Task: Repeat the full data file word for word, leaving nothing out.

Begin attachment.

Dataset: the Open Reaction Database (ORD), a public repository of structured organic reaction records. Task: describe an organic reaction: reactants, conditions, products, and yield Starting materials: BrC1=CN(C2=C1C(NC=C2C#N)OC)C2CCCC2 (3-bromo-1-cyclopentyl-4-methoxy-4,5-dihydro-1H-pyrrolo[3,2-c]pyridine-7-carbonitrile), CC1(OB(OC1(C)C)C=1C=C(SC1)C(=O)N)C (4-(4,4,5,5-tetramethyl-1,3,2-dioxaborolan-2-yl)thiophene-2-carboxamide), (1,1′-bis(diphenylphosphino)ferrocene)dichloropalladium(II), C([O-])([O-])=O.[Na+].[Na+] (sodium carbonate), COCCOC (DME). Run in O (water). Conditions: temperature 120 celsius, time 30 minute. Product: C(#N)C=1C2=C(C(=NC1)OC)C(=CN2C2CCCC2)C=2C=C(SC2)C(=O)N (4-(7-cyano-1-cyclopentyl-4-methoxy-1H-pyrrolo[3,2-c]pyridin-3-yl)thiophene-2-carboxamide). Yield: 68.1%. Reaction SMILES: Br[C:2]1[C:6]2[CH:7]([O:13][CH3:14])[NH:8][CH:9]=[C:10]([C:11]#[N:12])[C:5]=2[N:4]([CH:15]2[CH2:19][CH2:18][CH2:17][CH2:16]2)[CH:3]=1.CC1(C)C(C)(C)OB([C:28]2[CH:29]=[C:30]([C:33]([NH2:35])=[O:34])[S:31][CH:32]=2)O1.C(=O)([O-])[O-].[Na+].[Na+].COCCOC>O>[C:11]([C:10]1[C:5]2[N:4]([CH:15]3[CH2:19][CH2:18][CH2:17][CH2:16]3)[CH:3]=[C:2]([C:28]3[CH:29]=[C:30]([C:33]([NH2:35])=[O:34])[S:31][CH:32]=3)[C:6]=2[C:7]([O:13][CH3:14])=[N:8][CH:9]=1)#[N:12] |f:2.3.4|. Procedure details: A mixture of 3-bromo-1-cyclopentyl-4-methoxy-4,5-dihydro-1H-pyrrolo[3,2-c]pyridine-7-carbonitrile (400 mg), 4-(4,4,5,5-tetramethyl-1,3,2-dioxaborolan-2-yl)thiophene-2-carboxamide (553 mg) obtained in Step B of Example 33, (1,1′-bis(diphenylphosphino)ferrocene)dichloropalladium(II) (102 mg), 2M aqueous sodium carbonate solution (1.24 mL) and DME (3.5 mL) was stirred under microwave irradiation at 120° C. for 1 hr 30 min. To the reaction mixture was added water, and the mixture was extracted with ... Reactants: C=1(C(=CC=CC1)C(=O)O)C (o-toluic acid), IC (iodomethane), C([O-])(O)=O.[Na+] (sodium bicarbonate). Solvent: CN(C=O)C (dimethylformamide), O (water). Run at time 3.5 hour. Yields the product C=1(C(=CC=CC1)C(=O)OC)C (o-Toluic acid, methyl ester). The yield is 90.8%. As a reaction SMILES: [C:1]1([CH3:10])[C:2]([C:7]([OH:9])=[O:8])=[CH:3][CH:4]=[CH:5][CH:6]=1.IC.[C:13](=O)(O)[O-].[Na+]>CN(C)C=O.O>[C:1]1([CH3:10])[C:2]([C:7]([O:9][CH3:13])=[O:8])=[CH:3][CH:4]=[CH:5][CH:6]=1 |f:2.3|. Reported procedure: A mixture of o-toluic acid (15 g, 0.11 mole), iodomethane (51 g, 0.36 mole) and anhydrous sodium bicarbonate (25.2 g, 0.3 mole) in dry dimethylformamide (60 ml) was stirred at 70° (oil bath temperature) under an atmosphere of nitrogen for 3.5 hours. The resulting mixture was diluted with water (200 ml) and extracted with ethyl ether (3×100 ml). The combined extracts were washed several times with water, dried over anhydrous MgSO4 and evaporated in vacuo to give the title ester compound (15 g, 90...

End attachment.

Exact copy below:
Dataset: the Open Reaction Database (ORD), a public repository of structured organic reaction records. Task: describe an organic reaction: reactants, conditions, products, and yield Starting materials: BrC1=CN(C2=C1C(NC=C2C#N)OC)C2CCCC2 (3-bromo-1-cyclopentyl-4-methoxy-4,5-dihydro-1H-pyrrolo[3,2-c]pyridine-7-carbonitrile), CC1(OB(OC1(C)C)C=1C=C(SC1)C(=O)N)C (4-(4,4,5,5-tetramethyl-1,3,2-dioxaborolan-2-yl)thiophene-2-carboxamide), (1,1′-bis(diphenylphosphino)ferrocene)dichloropalladium(II), C([O-])([O-])=O.[Na+].[Na+] (sodium carbonate), COCCOC (DME). Run in O (water). Conditions: temperature 120 celsius, time 30 minute. Product: C(#N)C=1C2=C(C(=NC1)OC)C(=CN2C2CCCC2)C=2C=C(SC2)C(=O)N (4-(7-cyano-1-cyclopentyl-4-methoxy-1H-pyrrolo[3,2-c]pyridin-3-yl)thiophene-2-carboxamide). Yield: 68.1%. Reaction SMILES: Br[C:2]1[C:6]2[CH:7]([O:13][CH3:14])[NH:8][CH:9]=[C:10]([C:11]#[N:12])[C:5]=2[N:4]([CH:15]2[CH2:19][CH2:18][CH2:17][CH2:16]2)[CH:3]=1.CC1(C)C(C)(C)OB([C:28]2[CH:29]=[C:30]([C:33]([NH2:35])=[O:34])[S:31][CH:32]=2)O1.C(=O)([O-])[O-].[Na+].[Na+].COCCOC>O>[C:11]([C:10]1[C:5]2[N:4]([CH:15]3[CH2:19][CH2:18][CH2:17][CH2:16]3)[CH:3]=[C:2]([C:28]3[CH:29]=[C:30]([C:33]([NH2:35])=[O:34])[S:31][CH:32]=3)[C:6]=2[C:7]([O:13][CH3:14])=[N:8][CH:9]=1)#[N:12] |f:2.3.4|. Procedure details: A mixture of 3-bromo-1-cyclopentyl-4-methoxy-4,5-dihydro-1H-pyrrolo[3,2-c]pyridine-7-carbonitrile (400 mg), 4-(4,4,5,5-tetramethyl-1,3,2-dioxaborolan-2-yl)thiophene-2-carboxamide (553 mg) obtained in Step B of Example 33, (1,1′-bis(diphenylphosphino)ferrocene)dichloropalladium(II) (102 mg), 2M aqueous sodium carbonate solution (1.24 mL) and DME (3.5 mL) was stirred under microwave irradiation at 120° C. for 1 hr 30 min. To the reaction mixture was added water, and the mixture was extracted with ... Reactants: C=1(C(=CC=CC1)C(=O)O)C (o-toluic acid), IC (iodomethane), C([O-])(O)=O.[Na+] (sodium bicarbonate). Solvent: CN(C=O)C (dimethylformamide), O (water). Run at time 3.5 hour. Yields the product C=1(C(=CC=CC1)C(=O)OC)C (o-Toluic acid, methyl ester). The yield is 90.8%. As a reaction SMILES: [C:1]1([CH3:10])[C:2]([C:7]([OH:9])=[O:8])=[CH:3][CH:4]=[CH:5][CH:6]=1.IC.[C:13](=O)(O)[O-].[Na+]>CN(C)C=O.O>[C:1]1([CH3:10])[C:2]([C:7]([O:9][CH3:13])=[O:8])=[CH:3][CH:4]=[CH:5][CH:6]=1 |f:2.3|. Reported procedure: A mixture of o-toluic acid (15 g, 0.11 mole), iodomethane (51 g, 0.36 mole) and anhydrous sodium bicarbonate (25.2 g, 0.3 mole) in dry dimethylformamide (60 ml) was stirred at 70° (oil bath temperature) under an atmosphere of nitrogen for 3.5 hours. The resulting mixture was diluted with water (200 ml) and extracted with ethyl ether (3×100 ml). The combined extracts were washed several times with water, dried over anhydrous MgSO4 and evaporated in vacuo to give the title ester compound (15 g, 90...